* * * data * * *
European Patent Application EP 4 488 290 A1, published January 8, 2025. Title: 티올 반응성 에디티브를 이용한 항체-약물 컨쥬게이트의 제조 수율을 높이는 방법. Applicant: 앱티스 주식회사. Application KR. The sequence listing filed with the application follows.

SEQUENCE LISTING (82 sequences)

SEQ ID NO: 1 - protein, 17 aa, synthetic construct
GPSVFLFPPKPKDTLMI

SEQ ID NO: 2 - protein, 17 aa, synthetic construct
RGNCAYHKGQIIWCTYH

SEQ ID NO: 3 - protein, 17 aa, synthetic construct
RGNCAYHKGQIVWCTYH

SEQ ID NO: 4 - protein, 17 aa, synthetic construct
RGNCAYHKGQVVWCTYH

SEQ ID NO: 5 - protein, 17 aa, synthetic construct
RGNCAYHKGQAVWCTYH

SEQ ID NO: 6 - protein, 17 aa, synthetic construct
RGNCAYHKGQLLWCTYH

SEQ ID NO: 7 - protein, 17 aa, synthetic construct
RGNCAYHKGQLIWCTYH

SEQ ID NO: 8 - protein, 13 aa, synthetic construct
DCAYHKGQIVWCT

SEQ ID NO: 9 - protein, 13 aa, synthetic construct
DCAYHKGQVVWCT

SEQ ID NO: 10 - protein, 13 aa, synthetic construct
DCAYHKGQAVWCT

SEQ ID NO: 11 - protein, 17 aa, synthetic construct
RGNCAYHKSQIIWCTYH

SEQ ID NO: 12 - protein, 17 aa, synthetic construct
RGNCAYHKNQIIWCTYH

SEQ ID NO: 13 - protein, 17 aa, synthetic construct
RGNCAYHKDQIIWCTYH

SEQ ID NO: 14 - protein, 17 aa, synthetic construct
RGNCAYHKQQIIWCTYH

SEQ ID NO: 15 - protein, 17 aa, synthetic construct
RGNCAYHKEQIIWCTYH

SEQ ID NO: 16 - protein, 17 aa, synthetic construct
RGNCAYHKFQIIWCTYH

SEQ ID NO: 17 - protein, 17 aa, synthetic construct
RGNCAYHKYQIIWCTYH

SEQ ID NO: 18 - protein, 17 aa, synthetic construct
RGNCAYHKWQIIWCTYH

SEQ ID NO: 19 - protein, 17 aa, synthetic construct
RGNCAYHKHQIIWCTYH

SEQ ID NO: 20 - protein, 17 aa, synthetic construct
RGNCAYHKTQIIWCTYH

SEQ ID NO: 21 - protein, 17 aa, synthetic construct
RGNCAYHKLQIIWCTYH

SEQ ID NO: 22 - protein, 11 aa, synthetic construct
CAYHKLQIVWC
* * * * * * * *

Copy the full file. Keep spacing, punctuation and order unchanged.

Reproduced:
European Patent Application EP 4 488 290 A1, published January 8, 2025. Title: 티올 반응성 에디티브를 이용한 항체-약물 컨쥬게이트의 제조 수율을 높이는 방법. Applicant: 앱티스 주식회사. Application KR. The sequence listing filed with the application follows.

SEQUENCE LISTING (82 sequences)

SEQ ID NO: 1 - protein, 17 aa, synthetic construct
GPSVFLFPPKPKDTLMI

SEQ ID NO: 2 - protein, 17 aa, synthetic construct
RGNCAYHKGQIIWCTYH

SEQ ID NO: 3 - protein, 17 aa, synthetic construct
RGNCAYHKGQIVWCTYH

SEQ ID NO: 4 - protein, 17 aa, synthetic construct
RGNCAYHKGQVVWCTYH

SEQ ID NO: 5 - protein, 17 aa, synthetic construct
RGNCAYHKGQAVWCTYH

SEQ ID NO: 6 - protein, 17 aa, synthetic construct
RGNCAYHKGQLLWCTYH

SEQ ID NO: 7 - protein, 17 aa, synthetic construct
RGNCAYHKGQLIWCTYH

SEQ ID NO: 8 - protein, 13 aa, synthetic construct
DCAYHKGQIVWCT

SEQ ID NO: 9 - protein, 13 aa, synthetic construct
DCAYHKGQVVWCT

SEQ ID NO: 10 - protein, 13 aa, synthetic construct
DCAYHKGQAVWCT

SEQ ID NO: 11 - protein, 17 aa, synthetic construct
RGNCAYHKSQIIWCTYH

SEQ ID NO: 12 - protein, 17 aa, synthetic construct
RGNCAYHKNQIIWCTYH

SEQ ID NO: 13 - protein, 17 aa, synthetic construct
RGNCAYHKDQIIWCTYH

SEQ ID NO: 14 - protein, 17 aa, synthetic construct
RGNCAYHKQQIIWCTYH

SEQ ID NO: 15 - protein, 17 aa, synthetic construct
RGNCAYHKEQIIWCTYH

SEQ ID NO: 16 - protein, 17 aa, synthetic construct
RGNCAYHKFQIIWCTYH

SEQ ID NO: 17 - protein, 17 aa, synthetic construct
RGNCAYHKYQIIWCTYH

SEQ ID NO: 18 - protein, 17 aa, synthetic construct
RGNCAYHKWQIIWCTYH

SEQ ID NO: 19 - protein, 17 aa, synthetic construct
RGNCAYHKHQIIWCTYH

SEQ ID NO: 20 - protein, 17 aa, synthetic construct
RGNCAYHKTQIIWCTYH

SEQ ID NO: 21 - protein, 17 aa, synthetic construct
RGNCAYHKLQIIWCTYH

SEQ ID NO: 22 - protein, 11 aa, synthetic construct
CAYHKLQIVWC